MSCHE – Accreditation pays off…

Brian Pinto has published only one article with the Voice, but it touches on one of the most important things to happen to Athabasca University in its more than 30 year history. In 2005, AU became the first university to ever be fully accredited in both Canada and the United States — an achievement that was nearly five year in the making. While this is expected to make AU much more attractive to international students who do not wish to have to choose between a U.S. and a Canadian degree, there may be other benefits as well. On October 28, Mr. Pinto shared his experience with applying to an American university after obtaining an AU degree.

I am sure most Voice readers are aware of Athabasca University’s recent institutional accreditation in the U.S. under the governing body of the Middle States Commission on Higher Education (MSCHE). It is a milestone and an achievement that has not been attained by any other Canadian university currently under the Association of Universities and Colleges of Canada (AUCC). We, as Athabasca University students, should enthusiastically observe this triumph as a chance to seek avenues that in the past were not easily accessible for future studies. Athabasca University prides itself in breaking down barriers to education and I strongly urge future grads to take advantage of opportunities such as these to reach their goals.

I am currently enrolled in Athabasca University’s Bachelor of Management Three-Year Post Diploma Program, which I will complete next month. I was also recently accepted into the Master of Science in Education Program at Niagara University in New York, and I am scheduled to begin in January of 2006. My teachables are marketing and information processing. Since Athabasca University and Niagara University fall under the same accreditation body, the MSCHE, I was able to reap the benefits of AU’s recent official recognition to gain acceptance into NU’s teacher certification program. Other factors were necessary, but I still believe that AU’s new status played some part in my acceptance, for several reasons.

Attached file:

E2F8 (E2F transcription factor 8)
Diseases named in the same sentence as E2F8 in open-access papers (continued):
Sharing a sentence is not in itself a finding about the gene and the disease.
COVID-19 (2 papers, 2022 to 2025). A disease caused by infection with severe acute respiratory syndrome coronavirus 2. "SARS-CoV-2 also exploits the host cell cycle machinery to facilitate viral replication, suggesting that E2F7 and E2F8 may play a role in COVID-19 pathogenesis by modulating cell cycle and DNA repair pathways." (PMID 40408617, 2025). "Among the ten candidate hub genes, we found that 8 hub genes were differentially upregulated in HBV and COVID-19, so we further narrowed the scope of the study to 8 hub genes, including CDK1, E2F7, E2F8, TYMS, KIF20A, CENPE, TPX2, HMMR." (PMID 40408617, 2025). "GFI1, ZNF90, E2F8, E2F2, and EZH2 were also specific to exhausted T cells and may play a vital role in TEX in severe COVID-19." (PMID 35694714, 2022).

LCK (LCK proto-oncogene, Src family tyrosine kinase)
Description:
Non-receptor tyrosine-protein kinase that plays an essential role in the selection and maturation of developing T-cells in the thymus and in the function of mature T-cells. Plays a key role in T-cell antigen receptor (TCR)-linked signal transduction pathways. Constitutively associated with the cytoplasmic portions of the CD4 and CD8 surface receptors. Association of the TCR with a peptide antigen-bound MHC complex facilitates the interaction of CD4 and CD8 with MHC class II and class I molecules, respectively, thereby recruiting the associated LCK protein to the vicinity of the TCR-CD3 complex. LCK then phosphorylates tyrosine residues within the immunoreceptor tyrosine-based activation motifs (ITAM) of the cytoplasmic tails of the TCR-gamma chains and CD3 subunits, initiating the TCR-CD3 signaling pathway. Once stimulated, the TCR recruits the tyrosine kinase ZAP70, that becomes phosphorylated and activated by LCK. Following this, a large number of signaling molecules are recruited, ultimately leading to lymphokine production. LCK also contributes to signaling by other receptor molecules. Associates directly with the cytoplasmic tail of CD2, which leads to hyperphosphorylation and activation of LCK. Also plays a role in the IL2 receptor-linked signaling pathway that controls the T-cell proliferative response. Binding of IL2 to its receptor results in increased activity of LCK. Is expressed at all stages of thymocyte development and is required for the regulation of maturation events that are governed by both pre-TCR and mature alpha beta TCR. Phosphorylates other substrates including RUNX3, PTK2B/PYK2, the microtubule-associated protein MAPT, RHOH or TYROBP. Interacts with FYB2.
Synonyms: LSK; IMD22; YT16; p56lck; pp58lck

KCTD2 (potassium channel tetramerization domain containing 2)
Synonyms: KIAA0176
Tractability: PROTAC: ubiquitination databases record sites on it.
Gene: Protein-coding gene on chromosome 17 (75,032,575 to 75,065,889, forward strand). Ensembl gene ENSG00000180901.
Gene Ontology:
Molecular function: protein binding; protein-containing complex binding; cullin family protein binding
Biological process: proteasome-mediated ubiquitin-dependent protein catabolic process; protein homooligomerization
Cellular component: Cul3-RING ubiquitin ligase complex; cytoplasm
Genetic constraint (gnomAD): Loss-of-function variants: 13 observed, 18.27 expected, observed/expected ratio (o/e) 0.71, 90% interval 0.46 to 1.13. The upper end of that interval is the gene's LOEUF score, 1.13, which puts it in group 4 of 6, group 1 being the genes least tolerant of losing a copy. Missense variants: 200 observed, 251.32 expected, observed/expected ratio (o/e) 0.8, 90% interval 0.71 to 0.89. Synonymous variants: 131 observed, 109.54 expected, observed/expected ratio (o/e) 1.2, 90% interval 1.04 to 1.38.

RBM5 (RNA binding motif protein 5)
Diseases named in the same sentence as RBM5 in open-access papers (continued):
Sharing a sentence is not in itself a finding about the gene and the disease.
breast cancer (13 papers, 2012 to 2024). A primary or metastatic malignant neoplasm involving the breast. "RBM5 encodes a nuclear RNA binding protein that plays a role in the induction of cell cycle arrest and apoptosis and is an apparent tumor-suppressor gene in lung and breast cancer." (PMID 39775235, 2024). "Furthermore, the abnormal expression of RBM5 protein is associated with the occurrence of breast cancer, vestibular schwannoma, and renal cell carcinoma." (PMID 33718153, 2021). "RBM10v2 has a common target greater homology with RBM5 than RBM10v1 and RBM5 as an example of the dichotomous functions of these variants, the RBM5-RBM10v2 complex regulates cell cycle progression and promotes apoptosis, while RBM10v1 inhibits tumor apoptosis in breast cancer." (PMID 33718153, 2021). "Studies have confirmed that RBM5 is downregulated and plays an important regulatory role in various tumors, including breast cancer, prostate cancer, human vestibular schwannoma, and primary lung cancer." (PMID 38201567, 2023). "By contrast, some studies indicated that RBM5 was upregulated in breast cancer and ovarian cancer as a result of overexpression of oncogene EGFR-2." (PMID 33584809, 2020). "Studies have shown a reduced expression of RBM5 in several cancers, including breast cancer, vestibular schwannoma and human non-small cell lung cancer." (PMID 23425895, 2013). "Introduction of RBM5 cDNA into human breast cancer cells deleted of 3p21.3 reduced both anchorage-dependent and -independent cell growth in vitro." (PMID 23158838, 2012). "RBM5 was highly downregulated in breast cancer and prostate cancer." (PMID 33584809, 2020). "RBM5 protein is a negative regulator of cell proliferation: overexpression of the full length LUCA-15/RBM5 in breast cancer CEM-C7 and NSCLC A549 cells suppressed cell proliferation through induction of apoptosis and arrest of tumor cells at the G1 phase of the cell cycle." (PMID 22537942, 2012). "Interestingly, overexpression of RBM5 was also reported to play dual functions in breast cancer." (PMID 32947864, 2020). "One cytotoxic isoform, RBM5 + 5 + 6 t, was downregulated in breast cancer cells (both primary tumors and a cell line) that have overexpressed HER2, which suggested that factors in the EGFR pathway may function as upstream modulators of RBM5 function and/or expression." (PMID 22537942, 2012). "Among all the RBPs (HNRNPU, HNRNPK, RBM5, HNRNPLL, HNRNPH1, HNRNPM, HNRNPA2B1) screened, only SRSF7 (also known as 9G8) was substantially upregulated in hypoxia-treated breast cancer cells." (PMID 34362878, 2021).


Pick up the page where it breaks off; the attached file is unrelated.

Earlier on in 2005 I was supply teaching and did class observations at my old high school, which really increased my desire to pursue a career in teaching, although, my options were very limited in Ontario. Moreover, I was at a slight disadvantage having a three-year undergraduate degree, as most institutions require you to have a four-year degree to pursue graduate studies. Many of the universities here in Canada do not offer marketing and information processing as teachables, and general business studies is not a common teachable. Also, if I were to apply to any College of Education in Canada, I would have to do so nearly a year in advance. With my other family obligations, I could not wait that long and wanted to begin as soon as possible. By researching several of university websites, I realized that Niagara University, along with other universities under the MSCHE, have three start dates for their programs: Spring (January), Summer (May) and Fall (September). Many of these universities have rolling admissions, which means that you can apply even a few weeks before the semester commences and gain acceptance (pending your meeting admission requirements). Niagara University even offers distance education courses, though I will be attending on campus and living in residence while I study.

As you can imagine, I was very excited when I received my acceptance letter and that is why I decided to channel my excitement by sharing my experience with other AU students in similar circumstances who may wonder whether they will be able to pursue the “possible career options” found in the “program learning outcomes” on the AU website.

If you look at the Athabasca University Website under “Possible Further Education Options” for every program, you will see that there are several graduate programs that students can pursue at AU, but those who feel limited should explore opportunities available at other institutions and even consider the American institutions that fall under the MSCHE governing body as an option. In some cases, the provincial government (depending on the program) will provide financial assistance. For my particular program, OSAP is available as it leads to Canadian Teacher Certification.

I hope my experience will give others in my situation some encouragement and optimism that there is light at the end of the tunnel. Thank you AU for pursuing the MSCHE accreditation because, it sure paid off for me! I hope others will follow suit to pursue their aspirations.

If anyone is interested in learning more about the Middle States Commission on Higher Education (MSCHE) and about the other member institutions alongside AU that are part of this membership association, please check out http://www.msche.org. For information on Niagara University’s online courses, visit http://www.ed2go.com/niagara.

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